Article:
Many century-old heritage homes grace the small town of Petrolia, Ontario - but after a couple, who recently caught media attention, bought an 1870s house for $250,000, they were asked to insure it for $930,000.
That means there’s something wrong with the insurer’s replacement-cost carrier, according to Daniel Mirkovic, president and CEO of Square One Insurance. He said there are many misconceptions around covering heritage homes and even just older homes in general, causing people to shy away.
Learn more about heritage homes insurance here.
The Petrolia couple’s provider told them the costs were high because replacing materials like crown molding using plaster is far more expensive now than it was 150 years ago. However, Mirkovic said different heritage homes have different designations, with many of them only having regulations for the exterior, and others only required to maintain the aesthetic of the architectural style it was built in.
“The main concern is the cost associated with even a small claim can get out of control quite quickly,” he said. “But that’s where understanding the difference in designations comes into play. Because if the home was recently renovated, then they likely are using newer materials, they’re using drywall, they’re using wood or some type of wood product for the crown moldings for the baseboards.
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“It needs to be looked at on a case by case basis. Just because a home is designated as a heritage property, doesn’t necessarily mean it’s going to be a bad risk. It very well could be safe and well maintained. We’ve seen many heritage properties where the entire interior of the home was gutted, fully renovated, almost qualifying it as a new home, but the exterior of the home has certain guidelines that the homeowner has to follow.”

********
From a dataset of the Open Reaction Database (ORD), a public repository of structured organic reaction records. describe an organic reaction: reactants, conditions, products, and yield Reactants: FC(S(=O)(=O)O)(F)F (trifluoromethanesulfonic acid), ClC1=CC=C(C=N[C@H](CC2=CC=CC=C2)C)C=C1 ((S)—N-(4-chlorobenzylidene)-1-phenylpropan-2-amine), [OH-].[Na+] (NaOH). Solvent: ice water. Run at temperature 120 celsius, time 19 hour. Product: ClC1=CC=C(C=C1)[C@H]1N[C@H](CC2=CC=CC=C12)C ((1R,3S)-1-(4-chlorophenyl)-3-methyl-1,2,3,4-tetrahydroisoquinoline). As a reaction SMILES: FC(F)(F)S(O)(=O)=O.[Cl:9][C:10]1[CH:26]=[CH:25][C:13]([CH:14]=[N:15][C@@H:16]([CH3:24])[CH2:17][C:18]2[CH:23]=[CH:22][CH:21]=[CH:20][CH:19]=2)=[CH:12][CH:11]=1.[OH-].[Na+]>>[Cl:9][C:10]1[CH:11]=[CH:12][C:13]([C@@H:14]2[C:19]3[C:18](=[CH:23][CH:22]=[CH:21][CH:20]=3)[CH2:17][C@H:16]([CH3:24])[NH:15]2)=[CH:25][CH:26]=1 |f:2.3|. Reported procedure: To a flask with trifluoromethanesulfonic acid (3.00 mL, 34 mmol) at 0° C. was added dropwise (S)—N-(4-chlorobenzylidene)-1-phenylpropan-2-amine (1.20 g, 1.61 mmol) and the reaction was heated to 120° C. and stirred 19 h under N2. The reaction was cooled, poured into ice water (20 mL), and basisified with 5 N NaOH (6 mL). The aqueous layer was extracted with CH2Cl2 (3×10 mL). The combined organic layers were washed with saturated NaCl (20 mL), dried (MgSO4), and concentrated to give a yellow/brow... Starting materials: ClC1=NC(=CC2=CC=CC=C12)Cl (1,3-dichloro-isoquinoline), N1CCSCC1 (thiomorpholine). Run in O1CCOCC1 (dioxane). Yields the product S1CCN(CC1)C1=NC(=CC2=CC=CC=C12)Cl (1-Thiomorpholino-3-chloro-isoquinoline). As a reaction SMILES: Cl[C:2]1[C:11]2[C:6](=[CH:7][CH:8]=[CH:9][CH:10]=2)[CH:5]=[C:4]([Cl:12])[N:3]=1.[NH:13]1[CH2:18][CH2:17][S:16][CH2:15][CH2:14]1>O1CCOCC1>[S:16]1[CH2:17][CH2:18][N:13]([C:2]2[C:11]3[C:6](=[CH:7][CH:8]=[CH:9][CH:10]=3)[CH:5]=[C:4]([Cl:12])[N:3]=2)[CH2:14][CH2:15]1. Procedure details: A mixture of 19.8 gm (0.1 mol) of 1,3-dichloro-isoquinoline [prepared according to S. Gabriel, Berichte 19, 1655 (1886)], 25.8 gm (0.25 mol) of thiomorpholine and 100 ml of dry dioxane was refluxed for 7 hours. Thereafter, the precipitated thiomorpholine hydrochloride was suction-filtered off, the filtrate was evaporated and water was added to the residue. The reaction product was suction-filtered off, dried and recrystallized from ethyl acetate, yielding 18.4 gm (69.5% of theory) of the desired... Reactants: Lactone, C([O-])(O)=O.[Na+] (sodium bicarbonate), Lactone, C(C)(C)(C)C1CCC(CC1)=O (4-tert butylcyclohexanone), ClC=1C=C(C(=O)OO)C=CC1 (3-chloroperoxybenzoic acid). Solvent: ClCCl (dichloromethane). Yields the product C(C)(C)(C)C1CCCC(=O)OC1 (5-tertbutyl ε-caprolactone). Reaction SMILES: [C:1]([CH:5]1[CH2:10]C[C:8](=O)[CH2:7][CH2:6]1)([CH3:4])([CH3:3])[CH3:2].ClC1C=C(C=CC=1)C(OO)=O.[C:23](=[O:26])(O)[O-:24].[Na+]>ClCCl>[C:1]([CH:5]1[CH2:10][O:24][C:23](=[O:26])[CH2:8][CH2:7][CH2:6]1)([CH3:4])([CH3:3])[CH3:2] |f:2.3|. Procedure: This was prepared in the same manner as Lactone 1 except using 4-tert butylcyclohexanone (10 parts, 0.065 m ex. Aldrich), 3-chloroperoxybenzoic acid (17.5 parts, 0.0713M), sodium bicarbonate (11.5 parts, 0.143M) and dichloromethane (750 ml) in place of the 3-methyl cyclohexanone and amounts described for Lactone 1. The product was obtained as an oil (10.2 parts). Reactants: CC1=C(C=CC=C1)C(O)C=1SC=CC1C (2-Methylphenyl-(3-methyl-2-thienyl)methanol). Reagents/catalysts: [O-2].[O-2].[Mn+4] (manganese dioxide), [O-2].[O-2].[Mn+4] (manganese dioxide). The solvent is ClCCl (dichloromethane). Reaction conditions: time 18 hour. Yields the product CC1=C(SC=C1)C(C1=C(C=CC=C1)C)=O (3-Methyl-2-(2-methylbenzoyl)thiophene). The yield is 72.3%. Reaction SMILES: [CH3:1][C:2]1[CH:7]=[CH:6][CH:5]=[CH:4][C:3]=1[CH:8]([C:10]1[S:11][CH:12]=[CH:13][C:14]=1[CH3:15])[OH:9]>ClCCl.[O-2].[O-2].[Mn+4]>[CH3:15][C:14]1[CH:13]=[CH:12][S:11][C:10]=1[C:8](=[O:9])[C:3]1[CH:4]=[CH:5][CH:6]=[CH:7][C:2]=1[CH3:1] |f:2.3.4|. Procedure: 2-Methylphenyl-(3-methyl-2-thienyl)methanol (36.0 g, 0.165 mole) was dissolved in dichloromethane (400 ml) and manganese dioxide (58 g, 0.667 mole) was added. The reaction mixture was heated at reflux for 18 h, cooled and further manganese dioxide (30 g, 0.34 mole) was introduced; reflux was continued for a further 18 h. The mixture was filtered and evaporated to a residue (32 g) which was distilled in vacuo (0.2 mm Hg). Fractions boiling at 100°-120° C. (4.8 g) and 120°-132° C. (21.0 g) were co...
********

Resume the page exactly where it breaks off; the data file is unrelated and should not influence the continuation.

Mirkovic explained that some home buyers won’t know what they’re getting into when purchasing an older property and discover that an insurer’s skittishness can exacerbate their costs.
“It’s not just heritage properties, it’s a lot of older properties that have older home systems,” he said. “Older homes that may not have tube wiring, for example - if you’re a new home owner and you’re buying a home without tube wiring, in many cases it’s going to be tough for you to get insurance.
“You may plan on getting the electrics updated, but you’re in a chicken and egg situation in that many insurance providers don’t want to give you the insurance until the electrics are updated. You can’t update the electrics until you’re in the home - and to get into the home you need insurance, otherwise your mortgage funds aren’t going to be released.”
Square One Insurance and others provide coverage for heritage properties based on designation and offer a temporary cover for homeowners who are upgrading their electrics and re-evaluating their home policy afterwards, Mirkovic said.
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